Canadian consumers snapped up new video games at a frenzied pace in the months leading up to February, but that doesn’t necessarily mean they were paying to play, according to a new report.
Consumers acquired more than 77.6 million games for different devices within the six months leading up to February of this year, the market research firm NPD Group said. Acquisition of new titles in the same six months last year topped out at about 53.3 million, said Darrel Ryce, director of technology and entertainment for NPD Group.
Although that amounts to a 46 per cent growth in the acquisition of video games compared to the same period the previous year, NPD Group noted the biggest driver boosting the numbers was free games and downloaded demos.
While video game consumption jumped substantially in recent months, the video game industry experienced only a four per cent uptick in revenue.
"I think it's important to note that although we're seeing such a significant growth in the acquisition, the revenue growth at four per cent certainly isn't as strong," Ryce said.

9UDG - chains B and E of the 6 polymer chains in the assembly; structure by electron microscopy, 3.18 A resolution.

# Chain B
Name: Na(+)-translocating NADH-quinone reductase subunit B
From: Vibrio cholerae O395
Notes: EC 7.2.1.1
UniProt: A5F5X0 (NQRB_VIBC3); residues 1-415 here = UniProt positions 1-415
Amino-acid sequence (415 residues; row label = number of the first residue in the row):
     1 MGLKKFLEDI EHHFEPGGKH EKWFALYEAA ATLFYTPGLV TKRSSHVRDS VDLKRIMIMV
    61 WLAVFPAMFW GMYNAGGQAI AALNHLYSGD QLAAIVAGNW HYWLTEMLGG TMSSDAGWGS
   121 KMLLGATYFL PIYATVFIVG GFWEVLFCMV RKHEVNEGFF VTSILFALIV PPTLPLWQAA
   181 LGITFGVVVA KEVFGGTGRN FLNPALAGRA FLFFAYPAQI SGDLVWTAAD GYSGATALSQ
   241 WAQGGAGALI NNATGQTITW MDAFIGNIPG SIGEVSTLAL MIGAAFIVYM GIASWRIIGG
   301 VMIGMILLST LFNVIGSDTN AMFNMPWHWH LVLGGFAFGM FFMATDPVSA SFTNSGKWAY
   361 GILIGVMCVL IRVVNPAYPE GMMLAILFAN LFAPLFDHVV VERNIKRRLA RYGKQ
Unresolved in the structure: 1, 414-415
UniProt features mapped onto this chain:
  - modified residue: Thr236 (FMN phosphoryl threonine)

"But the market is showing growth — a lot of that obviously coming from the free games."
Sales of new games on discs and cartridges experienced a decline of four per cent this year. Ryce said that "free gaming" downloads accounted for more than half – or 58 per cent – of total acquisitions in the six months ending February 2012, according to his company’s estimates. That’s an increase from the previous year, when free gaming was about 45 per cent of total acquisitions.
"It is extremely important, therefore, to completely understand how today’s gamers are acquiring games and how these methods are changing in the face of the market evolution," he said in a release.
As for where most of the game development industry’s revenue increases were coming from in Canada, NPD pointed towards the used-video-game market, where revenue was up 46 per cent. Purchased downloaded add-on content jumped 143 per cent.
The NPD Group's Video Games Acquisition in Canada report was based on online survey responses from nearly 4,000 members of a consumer panel who reported owning at least one gaming device. The survey was conducted from Feb. 14 to 19, with the respondents ranging in age from 13 to 54. Ryce said a margin of error was not published with the study.